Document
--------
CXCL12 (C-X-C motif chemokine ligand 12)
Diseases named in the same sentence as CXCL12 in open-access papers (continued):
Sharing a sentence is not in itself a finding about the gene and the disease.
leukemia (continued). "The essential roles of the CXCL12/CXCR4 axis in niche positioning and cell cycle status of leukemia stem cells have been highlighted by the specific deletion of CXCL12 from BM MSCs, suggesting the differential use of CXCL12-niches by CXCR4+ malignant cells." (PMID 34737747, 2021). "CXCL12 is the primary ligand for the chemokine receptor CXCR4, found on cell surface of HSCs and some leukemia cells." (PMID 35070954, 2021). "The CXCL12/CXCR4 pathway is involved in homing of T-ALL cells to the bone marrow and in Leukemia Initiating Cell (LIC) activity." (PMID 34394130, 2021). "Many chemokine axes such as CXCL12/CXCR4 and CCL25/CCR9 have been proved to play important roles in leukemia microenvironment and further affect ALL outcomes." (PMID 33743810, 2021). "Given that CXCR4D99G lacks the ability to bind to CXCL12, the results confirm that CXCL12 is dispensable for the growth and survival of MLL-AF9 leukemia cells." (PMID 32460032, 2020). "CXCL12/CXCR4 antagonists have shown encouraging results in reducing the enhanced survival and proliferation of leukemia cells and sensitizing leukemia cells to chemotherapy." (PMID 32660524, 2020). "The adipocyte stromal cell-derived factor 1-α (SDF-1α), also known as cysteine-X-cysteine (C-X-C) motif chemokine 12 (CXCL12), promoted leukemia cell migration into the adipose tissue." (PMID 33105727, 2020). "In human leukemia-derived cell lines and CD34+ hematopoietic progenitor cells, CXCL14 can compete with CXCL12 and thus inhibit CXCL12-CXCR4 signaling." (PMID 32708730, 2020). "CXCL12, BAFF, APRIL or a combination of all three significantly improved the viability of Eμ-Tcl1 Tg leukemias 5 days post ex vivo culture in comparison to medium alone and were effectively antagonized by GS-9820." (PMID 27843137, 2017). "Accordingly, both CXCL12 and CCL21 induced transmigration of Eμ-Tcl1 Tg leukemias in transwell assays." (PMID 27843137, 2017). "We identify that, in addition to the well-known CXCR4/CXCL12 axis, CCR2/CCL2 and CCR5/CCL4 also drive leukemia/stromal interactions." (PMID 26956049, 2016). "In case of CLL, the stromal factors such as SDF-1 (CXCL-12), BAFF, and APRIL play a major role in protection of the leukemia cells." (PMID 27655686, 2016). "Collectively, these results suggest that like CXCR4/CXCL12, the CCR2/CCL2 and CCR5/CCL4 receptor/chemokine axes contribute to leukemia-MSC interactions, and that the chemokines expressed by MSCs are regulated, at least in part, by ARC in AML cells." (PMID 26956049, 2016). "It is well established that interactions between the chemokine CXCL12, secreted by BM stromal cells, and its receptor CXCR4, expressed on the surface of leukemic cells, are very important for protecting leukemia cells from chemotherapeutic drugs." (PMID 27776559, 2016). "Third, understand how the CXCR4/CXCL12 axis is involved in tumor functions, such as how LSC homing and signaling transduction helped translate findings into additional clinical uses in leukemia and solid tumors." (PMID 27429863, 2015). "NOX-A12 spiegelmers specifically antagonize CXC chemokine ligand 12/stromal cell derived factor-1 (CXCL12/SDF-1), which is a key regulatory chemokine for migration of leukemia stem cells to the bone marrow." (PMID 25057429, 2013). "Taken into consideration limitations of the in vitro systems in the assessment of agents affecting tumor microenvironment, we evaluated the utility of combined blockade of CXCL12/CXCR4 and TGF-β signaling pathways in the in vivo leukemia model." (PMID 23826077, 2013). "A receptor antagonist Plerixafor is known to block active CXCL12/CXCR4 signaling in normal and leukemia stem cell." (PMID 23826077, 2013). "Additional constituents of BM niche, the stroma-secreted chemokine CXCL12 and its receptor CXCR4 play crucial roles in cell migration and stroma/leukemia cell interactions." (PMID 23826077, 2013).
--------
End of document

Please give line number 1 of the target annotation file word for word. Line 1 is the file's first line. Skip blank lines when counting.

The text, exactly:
CXCL12 (C-X-C motif chemokine ligand 12)